Gary Black is the Founder and President of Black Optical, a passionate and curated eyewear retailer that is deeply rooted in building a community around its founding belief that great design can exist anywhere. Established in Tulsa in 2007, the company distinguished itself as a leading tastemaker in the eyewear industry and now includes two other successful locations, in Oklahoma City and Dallas.
To read more about more in the future of retail stores, read the full discussion article that inspired the interview.
AM: Why did you create your highly-curated eyewear brand and retail location, Black Optical?
GARY: I created Black Optical to bring the best selection of emerging and established designer eyewear into the Oklahoma and Texas communities and to use Black Optical as a destination for human connection. From the beginning, Black Optical set out to achieve three things: to curate and retail the best eyewear in the world, to welcome and care for every client like a friend and to create aesthetic environments that inspire.
Industry leaders at InVision Mag and community tastemakers D Magazine, Tulsa People, and Oklahoma Mag have recognized Black Optical for community building and retail excellence. In 2016, the Milan-based MIDO declared Black Optical in Oklahoma City one of “the best optical stores in the world.”
As a tastemaker, Black Optical has collaborated with several leading designers including New Orleans-based Krewe, Los Angeles-based Jacques Marie Mage, Garrett Leight and Ahlem.
AM: How does Black Optical incorporate new tech into its retail experience?
GARY: We are incorporating tech using software that aggregates client’s insurance information, and allows us to be an open-access insurance provider, ensuring our guests can use their insurance on sunglasses and eyeglasses and prescription lenses of their choosing, without the limitations of in-network and out-of-network providers. Prescription lenses at Black Optical are also tech-driven. All prescription lenses at Black Optical are digitally enhanced using the latest lens tech; up to 5 measurements are taken during fittings to ensure sharp, consistent visual acuity.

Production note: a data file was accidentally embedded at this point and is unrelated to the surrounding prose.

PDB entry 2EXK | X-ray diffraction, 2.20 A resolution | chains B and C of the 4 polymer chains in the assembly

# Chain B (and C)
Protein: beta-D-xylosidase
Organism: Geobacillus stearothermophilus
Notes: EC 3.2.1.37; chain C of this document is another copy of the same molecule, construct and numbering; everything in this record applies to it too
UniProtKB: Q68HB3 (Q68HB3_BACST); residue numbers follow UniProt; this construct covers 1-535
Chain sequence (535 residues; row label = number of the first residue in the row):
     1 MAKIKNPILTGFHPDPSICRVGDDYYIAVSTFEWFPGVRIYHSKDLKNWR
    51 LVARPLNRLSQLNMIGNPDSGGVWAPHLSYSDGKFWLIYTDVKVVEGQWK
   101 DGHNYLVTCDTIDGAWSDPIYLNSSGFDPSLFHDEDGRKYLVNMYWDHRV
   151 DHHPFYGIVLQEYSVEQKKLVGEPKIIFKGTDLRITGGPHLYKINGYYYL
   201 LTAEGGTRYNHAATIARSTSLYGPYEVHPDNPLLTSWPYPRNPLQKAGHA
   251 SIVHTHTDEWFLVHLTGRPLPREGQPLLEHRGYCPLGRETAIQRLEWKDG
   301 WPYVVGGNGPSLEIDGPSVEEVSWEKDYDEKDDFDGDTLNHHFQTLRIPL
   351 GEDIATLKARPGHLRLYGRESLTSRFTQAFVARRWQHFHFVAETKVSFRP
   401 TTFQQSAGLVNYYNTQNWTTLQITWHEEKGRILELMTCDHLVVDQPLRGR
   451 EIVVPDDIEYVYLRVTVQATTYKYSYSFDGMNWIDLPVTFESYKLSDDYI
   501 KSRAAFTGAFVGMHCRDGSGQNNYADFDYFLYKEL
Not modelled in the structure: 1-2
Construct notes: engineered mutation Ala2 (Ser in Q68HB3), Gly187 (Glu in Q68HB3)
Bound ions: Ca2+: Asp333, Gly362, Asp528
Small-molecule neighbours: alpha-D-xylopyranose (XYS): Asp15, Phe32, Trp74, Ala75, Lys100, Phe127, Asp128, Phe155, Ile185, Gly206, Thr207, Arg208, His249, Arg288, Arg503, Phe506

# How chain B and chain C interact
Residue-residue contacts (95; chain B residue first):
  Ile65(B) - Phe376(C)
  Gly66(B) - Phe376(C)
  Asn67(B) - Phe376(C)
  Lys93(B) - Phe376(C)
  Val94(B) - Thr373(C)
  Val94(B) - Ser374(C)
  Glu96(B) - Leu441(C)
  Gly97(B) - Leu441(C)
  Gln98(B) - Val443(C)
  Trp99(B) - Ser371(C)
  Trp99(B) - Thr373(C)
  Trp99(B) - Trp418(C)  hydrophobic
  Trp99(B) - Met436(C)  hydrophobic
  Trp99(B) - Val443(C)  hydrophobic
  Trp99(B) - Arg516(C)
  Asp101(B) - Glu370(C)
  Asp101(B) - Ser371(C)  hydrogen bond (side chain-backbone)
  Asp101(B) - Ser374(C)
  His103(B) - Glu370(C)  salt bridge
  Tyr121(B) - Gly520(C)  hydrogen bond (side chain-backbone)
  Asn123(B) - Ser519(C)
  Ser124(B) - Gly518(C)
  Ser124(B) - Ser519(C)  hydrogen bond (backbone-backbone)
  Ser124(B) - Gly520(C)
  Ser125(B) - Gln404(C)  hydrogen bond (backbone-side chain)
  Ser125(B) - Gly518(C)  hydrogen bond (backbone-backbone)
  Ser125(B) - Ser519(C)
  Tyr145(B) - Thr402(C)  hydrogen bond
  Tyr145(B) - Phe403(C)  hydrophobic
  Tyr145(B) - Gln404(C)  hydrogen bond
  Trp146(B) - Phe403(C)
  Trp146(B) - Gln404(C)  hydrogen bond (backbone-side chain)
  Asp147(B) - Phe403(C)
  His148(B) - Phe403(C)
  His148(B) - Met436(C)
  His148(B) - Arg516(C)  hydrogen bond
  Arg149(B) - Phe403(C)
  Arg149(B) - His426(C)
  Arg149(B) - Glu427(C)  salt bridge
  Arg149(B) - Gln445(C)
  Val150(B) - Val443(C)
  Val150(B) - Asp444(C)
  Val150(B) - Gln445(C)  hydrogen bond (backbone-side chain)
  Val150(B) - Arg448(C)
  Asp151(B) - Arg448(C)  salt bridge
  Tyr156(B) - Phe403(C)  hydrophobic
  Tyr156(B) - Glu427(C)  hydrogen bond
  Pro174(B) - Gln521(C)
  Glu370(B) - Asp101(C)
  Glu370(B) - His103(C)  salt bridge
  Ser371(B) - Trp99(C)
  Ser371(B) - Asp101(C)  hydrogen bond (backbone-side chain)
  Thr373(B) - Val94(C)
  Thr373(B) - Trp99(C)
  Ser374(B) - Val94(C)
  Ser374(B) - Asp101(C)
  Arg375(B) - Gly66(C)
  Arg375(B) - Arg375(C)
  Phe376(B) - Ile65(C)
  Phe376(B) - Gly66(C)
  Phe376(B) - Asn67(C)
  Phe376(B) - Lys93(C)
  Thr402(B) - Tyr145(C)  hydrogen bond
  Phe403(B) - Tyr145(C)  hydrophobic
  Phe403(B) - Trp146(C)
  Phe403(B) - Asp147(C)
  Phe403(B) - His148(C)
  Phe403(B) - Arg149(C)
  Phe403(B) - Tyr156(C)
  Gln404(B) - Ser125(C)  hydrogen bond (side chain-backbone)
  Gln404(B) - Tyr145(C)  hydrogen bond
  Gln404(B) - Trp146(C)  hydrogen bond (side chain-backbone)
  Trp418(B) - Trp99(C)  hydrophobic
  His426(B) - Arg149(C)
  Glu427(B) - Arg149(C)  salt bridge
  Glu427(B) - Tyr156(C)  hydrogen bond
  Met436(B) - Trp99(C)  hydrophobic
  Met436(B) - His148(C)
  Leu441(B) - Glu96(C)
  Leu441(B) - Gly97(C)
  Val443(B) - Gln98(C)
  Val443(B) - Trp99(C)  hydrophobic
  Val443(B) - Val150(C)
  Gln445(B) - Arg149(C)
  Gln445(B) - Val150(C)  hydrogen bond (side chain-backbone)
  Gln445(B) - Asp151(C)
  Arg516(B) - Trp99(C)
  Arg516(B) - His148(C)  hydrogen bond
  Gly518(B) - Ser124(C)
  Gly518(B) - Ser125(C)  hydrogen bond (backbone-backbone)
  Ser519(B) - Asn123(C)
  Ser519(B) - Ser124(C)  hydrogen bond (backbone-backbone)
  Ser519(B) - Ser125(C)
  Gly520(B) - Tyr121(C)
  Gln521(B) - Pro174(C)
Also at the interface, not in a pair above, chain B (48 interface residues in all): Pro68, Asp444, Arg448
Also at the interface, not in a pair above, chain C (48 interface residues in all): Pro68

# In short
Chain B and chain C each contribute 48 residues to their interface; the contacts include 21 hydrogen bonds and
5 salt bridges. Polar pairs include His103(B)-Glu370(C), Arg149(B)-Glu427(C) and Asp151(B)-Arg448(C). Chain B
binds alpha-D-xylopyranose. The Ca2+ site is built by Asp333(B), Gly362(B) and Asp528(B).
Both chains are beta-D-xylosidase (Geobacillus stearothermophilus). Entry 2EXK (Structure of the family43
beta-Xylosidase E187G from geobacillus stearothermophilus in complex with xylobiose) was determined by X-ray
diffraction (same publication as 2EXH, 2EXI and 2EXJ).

We see tele-optometry as an accessible way to stay on top of eye health. We would also love to see advancements in facial scanning for truly bespoke custom eyewear.
AM: In contrast, how do you maintain human connection with your customers in a screen-heavy, technology-obsessed world?
GARY: We thrive off the human connection. Personal phone calls, handwritten notes, thoughtful and authentic conversation are all part of Black Optical’s culture. We love eyewear, though we think food, travel, and culture are just as important topics with each of our guests.
AM: With so many options for glasses on the market (and online), how do you keep and retain your client base?
GARY: We are currently enjoying a golden era in eyewear. Never has there been so many options at this many price points and styles. We believe that a rising tide raises all ships, we enjoy how vast the market has become. And in turn, we feel it’s encouraging our team to continue to sharpen our skills, eyewear IQ, continue to strive to be the best version of Black Optical we can be. Plus, there are so many ways to incorporate tech into eyewear in a way that’s impossible with online.
AM: What is the most important thing for a retailer to consider if they want to be on the cutting edge?
GARY: Keeping a localized inventory allows us to cater to those needs/wants while keeping in line with Black Optical’s curation standards and maintaining tight inventory control. This has proven successful to both our bottom line and keeping in line with our personalized service.
Craving to learn more about the future of retail? Check out the discussion article.